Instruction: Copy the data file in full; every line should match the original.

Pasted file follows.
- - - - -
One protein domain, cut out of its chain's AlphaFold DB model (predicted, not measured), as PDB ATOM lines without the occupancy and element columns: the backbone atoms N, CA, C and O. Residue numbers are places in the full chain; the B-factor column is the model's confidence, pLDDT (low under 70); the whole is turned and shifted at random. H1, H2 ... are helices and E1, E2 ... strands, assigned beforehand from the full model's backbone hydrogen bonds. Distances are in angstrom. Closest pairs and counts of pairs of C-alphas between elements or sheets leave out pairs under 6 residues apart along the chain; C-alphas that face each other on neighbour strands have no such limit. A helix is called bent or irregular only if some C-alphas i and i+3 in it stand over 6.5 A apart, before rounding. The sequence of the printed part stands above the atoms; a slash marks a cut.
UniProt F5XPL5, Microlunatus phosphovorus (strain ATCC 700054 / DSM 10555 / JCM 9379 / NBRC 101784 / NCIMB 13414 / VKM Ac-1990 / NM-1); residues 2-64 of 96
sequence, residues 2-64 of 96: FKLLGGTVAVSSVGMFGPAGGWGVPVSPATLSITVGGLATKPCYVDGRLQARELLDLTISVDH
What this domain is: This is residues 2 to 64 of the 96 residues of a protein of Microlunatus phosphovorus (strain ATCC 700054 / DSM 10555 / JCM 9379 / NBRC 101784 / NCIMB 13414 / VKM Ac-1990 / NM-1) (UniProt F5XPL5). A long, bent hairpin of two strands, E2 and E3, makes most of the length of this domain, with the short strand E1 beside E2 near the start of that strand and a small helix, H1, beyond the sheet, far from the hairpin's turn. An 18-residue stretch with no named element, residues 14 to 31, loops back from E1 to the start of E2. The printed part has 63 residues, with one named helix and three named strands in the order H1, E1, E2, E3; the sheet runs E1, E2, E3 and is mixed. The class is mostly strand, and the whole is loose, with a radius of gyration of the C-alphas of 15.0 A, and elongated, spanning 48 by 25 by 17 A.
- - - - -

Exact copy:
One protein domain, cut out of its chain's AlphaFold DB model (predicted, not measured), as PDB ATOM lines without the occupancy and element columns: the backbone atoms N, CA, C and O. Residue numbers are places in the full chain; the B-factor column is the model's confidence, pLDDT (low under 70); the whole is turned and shifted at random. H1, H2 ... are helices and E1, E2 ... strands, assigned beforehand from the full model's backbone hydrogen bonds. Distances are in angstrom. Closest pairs and counts of pairs of C-alphas between elements or sheets leave out pairs under 6 residues apart along the chain; C-alphas that face each other on neighbour strands have no such limit. A helix is called bent or irregular only if some C-alphas i and i+3 in it stand over 6.5 A apart, before rounding. The sequence of the printed part stands above the atoms; a slash marks a cut.
UniProt F5XPL5, Microlunatus phosphovorus (strain ATCC 700054 / DSM 10555 / JCM 9379 / NBRC 101784 / NCIMB 13414 / VKM Ac-1990 / NM-1); residues 2-64 of 96
sequence, residues 2-64 of 96: FKLLGGTVAVSSVGMFGPAGGWGVPVSPATLSITVGGLATKPCYVDGRLQARELLDLTISVDH
What this domain is: This is residues 2 to 64 of the 96 residues of a protein of Microlunatus phosphovorus (strain ATCC 700054 / DSM 10555 / JCM 9379 / NBRC 101784 / NCIMB 13414 / VKM Ac-1990 / NM-1) (UniProt F5XPL5). A long, bent hairpin of two strands, E2 and E3, makes most of the length of this domain, with the short strand E1 beside E2 near the start of that strand and a small helix, H1, beyond the sheet, far from the hairpin's turn. An 18-residue stretch with no named element, residues 14 to 31, loops back from E1 to the start of E2. The printed part has 63 residues, with one named helix and three named strands in the order H1, E1, E2, E3; the sheet runs E1, E2, E3 and is mixed. The class is mostly strand, and the whole is loose, with a radius of gyration of the C-alphas of 15.0 A, and elongated, spanning 48 by 25 by 17 A.